Under the health law, large employers that don't offer their full-time workers comprehensive, affordable health insurance face a fine. But some employers are taking it a step further and requiring workers to buy the company insurance, whether they want it or not.

Many workers may have no choice but to comply.

Some workers are upset. One disgruntled reader wrote to Kaiser Health News: "My employer is requiring me to purchase health insurance and is automatically taking the premium out of my paycheck even though I don't want to sign up for health insurance. Is this legal?"

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The Salt
9:12 am
Wed March 11, 2015

How Big Sugar Steered Research On A 'Tooth Decay Vaccine'

Garry Gay Getty Images

Originally published on Wed March 11, 2015 1:18 pm

Sugar can promote tooth decay. Duh.

So if you want good oral health, it makes sense to brush and floss regularly and perhaps limit the amount of sugar you consume. Right?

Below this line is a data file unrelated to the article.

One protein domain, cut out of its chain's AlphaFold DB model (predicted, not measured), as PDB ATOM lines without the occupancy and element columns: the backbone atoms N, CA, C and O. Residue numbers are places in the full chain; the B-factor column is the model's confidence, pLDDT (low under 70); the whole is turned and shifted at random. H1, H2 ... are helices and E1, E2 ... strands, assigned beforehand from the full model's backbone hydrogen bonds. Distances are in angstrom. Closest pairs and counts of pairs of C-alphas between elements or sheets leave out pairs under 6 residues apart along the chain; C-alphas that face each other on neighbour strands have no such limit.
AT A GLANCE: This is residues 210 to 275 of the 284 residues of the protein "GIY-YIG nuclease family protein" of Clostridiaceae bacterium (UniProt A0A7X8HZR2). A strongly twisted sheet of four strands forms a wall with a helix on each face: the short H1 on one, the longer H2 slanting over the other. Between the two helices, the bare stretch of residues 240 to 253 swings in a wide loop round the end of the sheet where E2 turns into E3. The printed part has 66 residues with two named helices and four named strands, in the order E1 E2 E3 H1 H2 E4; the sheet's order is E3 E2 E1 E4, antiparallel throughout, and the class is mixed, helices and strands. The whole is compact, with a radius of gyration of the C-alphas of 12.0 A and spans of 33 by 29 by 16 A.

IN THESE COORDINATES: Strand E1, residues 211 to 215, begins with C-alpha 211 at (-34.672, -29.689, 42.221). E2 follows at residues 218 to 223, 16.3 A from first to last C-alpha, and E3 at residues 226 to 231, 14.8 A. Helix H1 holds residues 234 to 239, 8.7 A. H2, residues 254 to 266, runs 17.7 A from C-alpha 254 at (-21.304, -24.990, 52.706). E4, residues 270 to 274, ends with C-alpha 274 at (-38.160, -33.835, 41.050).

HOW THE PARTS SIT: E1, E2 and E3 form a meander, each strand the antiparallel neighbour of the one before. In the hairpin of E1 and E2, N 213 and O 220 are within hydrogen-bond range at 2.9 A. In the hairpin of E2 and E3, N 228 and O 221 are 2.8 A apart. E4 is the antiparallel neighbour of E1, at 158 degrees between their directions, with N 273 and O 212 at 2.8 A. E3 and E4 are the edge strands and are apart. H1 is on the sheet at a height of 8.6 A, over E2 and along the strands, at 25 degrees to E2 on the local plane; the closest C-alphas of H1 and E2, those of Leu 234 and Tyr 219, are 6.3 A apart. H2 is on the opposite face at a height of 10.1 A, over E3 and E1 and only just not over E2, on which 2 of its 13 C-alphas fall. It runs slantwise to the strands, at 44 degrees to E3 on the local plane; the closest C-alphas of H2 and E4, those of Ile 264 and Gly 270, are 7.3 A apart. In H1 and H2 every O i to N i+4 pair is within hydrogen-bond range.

In 2015, this may seem fairly obvious.

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NPR Story
3:02 am
Wed March 11, 2015

Critics Take Aim At Port Of Seattle's Lease With Shell Oil

Originally published on Wed March 11, 2015 5:41 am

Copyright 2015 Puget Sound Public Radio. To see more, visit http://www.kuow.org.

Economy
1:39 am
Wed March 11, 2015

With Prices Down And Layoffs Up, Copper Industry Still Looks To Grow

A driver operates a haul truck in the Ray Mine near Kearny, Ariz. Falling copper prices have residents of some small mining towns in Arizona worried as shrinking revenues bring layoffs.
Christopher Deahr FlickrVision

Originally published on Wed March 11, 2015 5:41 am

The price of copper is down more than 40 percent from its peak just four years ago. Some of that is due to a drop-off in construction activity in the United States and China. The trend has some small mining towns in Arizona worried as shrinking revenues are starting to translate into layoffs.

It's hard to miss the Ray Mine near Kearny in southern Arizona. The open-pit copper mine spans nearly two square miles and extends more than 1,000 feet into the ground.

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Parallels
1:37 am
Wed March 11, 2015